Fifty-three tacos later (the boy alone downed eleven), full of GMO-corn tortillas and hormone filled chicken and beef, we pushed back from the table and proceeded to grasp the true meaning of “taco coma.” We slept well that night…or, at least, I think it was some form of sleep. (I cannot recall anything after the point at which we paid the bill…)

One step closer to full Amish status, after last month’s pseudo barn raising, we this month headed over to a family friend’s homestead to help build a new chicken yard. Shared meals with this family included rabbit and wild sheep pizza on hand-milled grain crust and rabbit burritos.

One day, we rounded up the tikes and headed West for a field trip on the far side of the island.

We visited a temple erected by the famous unifier of the Hawaiian Island, King Kamehameha.

As a sign that the ancient religion of Hawaii is alive, fresh sacrificial offerings were seen near this monument.

Rounding out the trip was some snorkeling at a white cove beach, a quick shopping stop at the island’s only Costco, and free burgers at an upscale joint that had given me a $50 gift card to make up for a less-than-satisfactory experience during a previous visit.

Three Little Pigs

For us, encounters with wild pigs have become routine, blasé even. There was one incident worth noting this month, though. Sometime around four a.m., while on our paper route, we ended up behind three little tikes—black as coal, siblings by the looks of them, and none too old (they were each about the size of a rugby ball). Surprised when we rounded a corner, they began running away from the big scary Jeep by proceeding straight down the broken country road along which we were delivering papers. We followed slowly behind, admiring some of God’s feral creatures. Then the three of them saw it…just ahead…some golf-ball sized yellow orbs lying in the middle of the road, illuminated by my headlights: fallen wild guava.

Now, I cannot fully explain in detail the complex interaction that next transpired before our eyes, but a series of cross glances, pauses, and squeals made me certain there was a dialog between the wee ones that went something like this:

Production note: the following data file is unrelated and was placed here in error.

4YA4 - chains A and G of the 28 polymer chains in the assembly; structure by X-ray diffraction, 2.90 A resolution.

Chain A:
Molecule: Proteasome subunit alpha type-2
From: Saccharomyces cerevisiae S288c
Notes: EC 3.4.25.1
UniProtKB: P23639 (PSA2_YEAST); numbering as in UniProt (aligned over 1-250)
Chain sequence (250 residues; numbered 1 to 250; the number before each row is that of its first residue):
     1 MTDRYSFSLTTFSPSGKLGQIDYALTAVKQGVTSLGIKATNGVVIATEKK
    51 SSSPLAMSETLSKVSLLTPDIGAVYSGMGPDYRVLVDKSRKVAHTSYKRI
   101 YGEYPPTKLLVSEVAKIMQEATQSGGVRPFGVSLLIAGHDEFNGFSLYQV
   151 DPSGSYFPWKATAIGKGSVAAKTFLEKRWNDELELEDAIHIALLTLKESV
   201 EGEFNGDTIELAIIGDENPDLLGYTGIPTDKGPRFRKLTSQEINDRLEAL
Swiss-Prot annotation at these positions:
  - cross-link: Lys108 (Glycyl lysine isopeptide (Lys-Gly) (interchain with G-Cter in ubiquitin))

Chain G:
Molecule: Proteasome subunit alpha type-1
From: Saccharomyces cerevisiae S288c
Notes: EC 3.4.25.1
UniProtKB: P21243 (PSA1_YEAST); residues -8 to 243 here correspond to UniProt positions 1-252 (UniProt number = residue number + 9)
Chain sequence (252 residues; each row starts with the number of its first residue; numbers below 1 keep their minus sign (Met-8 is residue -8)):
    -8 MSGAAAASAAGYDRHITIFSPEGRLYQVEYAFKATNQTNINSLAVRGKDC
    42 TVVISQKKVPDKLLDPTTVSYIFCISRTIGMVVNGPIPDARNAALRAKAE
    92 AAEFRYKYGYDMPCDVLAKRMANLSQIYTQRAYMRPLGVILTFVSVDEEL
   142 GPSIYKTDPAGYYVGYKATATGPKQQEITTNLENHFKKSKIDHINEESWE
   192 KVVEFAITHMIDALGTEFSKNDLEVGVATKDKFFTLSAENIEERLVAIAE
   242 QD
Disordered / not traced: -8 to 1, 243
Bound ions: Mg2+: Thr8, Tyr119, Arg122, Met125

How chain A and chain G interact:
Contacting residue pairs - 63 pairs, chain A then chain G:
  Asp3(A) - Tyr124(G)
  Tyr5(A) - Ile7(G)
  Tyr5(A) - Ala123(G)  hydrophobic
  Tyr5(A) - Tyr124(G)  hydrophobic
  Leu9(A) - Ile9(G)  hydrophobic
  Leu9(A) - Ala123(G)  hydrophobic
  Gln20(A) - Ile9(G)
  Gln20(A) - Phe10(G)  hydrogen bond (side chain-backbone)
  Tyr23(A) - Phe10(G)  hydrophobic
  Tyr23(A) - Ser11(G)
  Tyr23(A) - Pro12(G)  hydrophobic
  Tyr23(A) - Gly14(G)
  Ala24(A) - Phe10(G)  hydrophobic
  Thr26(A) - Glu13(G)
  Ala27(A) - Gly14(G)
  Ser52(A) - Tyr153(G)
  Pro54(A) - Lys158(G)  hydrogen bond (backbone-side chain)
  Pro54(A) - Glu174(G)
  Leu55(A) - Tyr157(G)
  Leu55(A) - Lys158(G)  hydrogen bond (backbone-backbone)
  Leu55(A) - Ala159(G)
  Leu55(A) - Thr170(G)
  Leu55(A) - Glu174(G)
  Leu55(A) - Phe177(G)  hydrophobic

“Look, guys! Guava!”
“But there is a big scary machine barreling down behind us!”
“Dude! It’s Guava!!!!”
“But…”
“Come on… When was the last time we had guava? We are too short to reach it on the tree!”
“Okay…okay….”

The three wee porkers stopped, turned to eye us, and proceeded to feast on the downed wild fruit. We had no choice but to stop, laugh, and watch the feast. I was very tempted to try to scoop up one of the little guys to take home.

(I’ll note here that gunshots are not uncommon in our neck of the woods at any time of day (or night), and we have encountered pig hunters in our little slice of backcountry on many an occasion in the dark of night or early morning as we drive to or from our property. While that all relates to the porcine rich environment here, it also reflects the area’s rural nature. Which reminds me… One day this month, while collecting our mail, a lady pulled into the post office parking lot on…a horse!)

No Rest for the Weary

Resigned from our careers and going for broke, we are somehow busier than ever. A few road maintenance association board meetings, a community homeschool meeting, helping neighbors and friends with one chore or another, church gatherings and choir practice and poetry workshops, neighborhood watch… (Speaking of The Watch, you really get a dose of reality in terms of the type of community that you live in when your briefings from the police range from the identification of the number one car thief in your area to the laws that govern wayward cows and liability for the trail of destruction said bovine can leave in her wake.)

This month, I unexpectedly found myself rubbing elbows with Hilo’s finest, and suffering flashbacks to many a diplomatic function, when I was asked to attend a banquet as part of my responsibilities with the non-profit for which I work in a part-time, flexible capacity. In attendance were the mayor, the fire chief, the assistant police chief, the chief prosecutor, and a few councilmen. Even a representative from the governor’s office spoke at this gathering to honor the fireman of the year and the policeman of the month. Good food. Too much small-town politicking for my taste.

My Office Supplies

Speaking of non-profits, I also completed my training for a second such organization and will shortly be diving into that line of business (coordinating for an international exchange student program). King of Non-Profits or King of No Profit? Time will tell…

The bride received her first several translation assignments, quickly moving her back into night owl mode (her preferred operating status) as the rest of us tried to block out the incessant clacking of a laptop keyboard at three a.m. on several days. Out of the blue, she was also asked to apply for a position teaching a course at the local community college… No, not in poise and sophistication or any of her languages…but in agricultural business practices. Huzzah! (Who would ever have thought she would be teaching such a thing while I was being paid to write articles about composting and the merits of ancestral eating regimens?)

A Few Things in Closing